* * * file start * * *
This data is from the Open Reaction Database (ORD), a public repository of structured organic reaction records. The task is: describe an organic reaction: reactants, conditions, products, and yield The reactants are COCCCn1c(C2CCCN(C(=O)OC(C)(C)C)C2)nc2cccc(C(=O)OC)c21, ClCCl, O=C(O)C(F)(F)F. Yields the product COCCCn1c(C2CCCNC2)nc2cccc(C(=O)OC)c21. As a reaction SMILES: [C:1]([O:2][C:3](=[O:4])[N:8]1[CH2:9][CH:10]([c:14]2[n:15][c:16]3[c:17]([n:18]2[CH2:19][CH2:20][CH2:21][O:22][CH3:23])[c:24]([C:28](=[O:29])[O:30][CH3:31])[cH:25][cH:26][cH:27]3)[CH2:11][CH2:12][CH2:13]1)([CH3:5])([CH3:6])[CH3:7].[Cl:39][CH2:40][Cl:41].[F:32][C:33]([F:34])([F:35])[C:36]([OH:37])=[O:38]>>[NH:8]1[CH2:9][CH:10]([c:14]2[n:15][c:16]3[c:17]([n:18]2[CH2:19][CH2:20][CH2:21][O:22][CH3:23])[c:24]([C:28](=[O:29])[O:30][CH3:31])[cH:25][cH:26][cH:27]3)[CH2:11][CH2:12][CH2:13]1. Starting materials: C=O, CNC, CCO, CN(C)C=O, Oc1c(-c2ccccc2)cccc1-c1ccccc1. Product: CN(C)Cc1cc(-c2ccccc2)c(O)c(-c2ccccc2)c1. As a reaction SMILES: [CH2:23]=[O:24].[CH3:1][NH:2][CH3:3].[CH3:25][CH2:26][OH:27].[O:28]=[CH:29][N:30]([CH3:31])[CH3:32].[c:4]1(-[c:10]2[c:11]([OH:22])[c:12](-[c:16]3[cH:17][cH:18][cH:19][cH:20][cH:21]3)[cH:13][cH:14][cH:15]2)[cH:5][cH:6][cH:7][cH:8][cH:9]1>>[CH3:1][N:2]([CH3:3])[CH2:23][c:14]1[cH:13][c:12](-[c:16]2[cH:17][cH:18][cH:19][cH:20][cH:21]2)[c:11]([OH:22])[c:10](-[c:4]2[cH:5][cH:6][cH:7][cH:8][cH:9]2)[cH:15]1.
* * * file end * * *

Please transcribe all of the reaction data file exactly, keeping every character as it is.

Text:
This data is from the Open Reaction Database (ORD), a public repository of structured organic reaction records. The task is: describe an organic reaction: reactants, conditions, products, and yield The reactants are COCCCn1c(C2CCCN(C(=O)OC(C)(C)C)C2)nc2cccc(C(=O)OC)c21, ClCCl, O=C(O)C(F)(F)F. Yields the product COCCCn1c(C2CCCNC2)nc2cccc(C(=O)OC)c21. As a reaction SMILES: [C:1]([O:2][C:3](=[O:4])[N:8]1[CH2:9][CH:10]([c:14]2[n:15][c:16]3[c:17]([n:18]2[CH2:19][CH2:20][CH2:21][O:22][CH3:23])[c:24]([C:28](=[O:29])[O:30][CH3:31])[cH:25][cH:26][cH:27]3)[CH2:11][CH2:12][CH2:13]1)([CH3:5])([CH3:6])[CH3:7].[Cl:39][CH2:40][Cl:41].[F:32][C:33]([F:34])([F:35])[C:36]([OH:37])=[O:38]>>[NH:8]1[CH2:9][CH:10]([c:14]2[n:15][c:16]3[c:17]([n:18]2[CH2:19][CH2:20][CH2:21][O:22][CH3:23])[c:24]([C:28](=[O:29])[O:30][CH3:31])[cH:25][cH:26][cH:27]3)[CH2:11][CH2:12][CH2:13]1. Starting materials: C=O, CNC, CCO, CN(C)C=O, Oc1c(-c2ccccc2)cccc1-c1ccccc1. Product: CN(C)Cc1cc(-c2ccccc2)c(O)c(-c2ccccc2)c1. As a reaction SMILES: [CH2:23]=[O:24].[CH3:1][NH:2][CH3:3].[CH3:25][CH2:26][OH:27].[O:28]=[CH:29][N:30]([CH3:31])[CH3:32].[c:4]1(-[c:10]2[c:11]([OH:22])[c:12](-[c:16]3[cH:17][cH:18][cH:19][cH:20][cH:21]3)[cH:13][cH:14][cH:15]2)[cH:5][cH:6][cH:7][cH:8][cH:9]1>>[CH3:1][N:2]([CH3:3])[CH2:23][c:14]1[cH:13][c:12](-[c:16]2[cH:17][cH:18][cH:19][cH:20][cH:21]2)[c:11]([OH:22])[c:10](-[c:4]2[cH:5][cH:6][cH:7][cH:8][cH:9]2)[cH:15]1.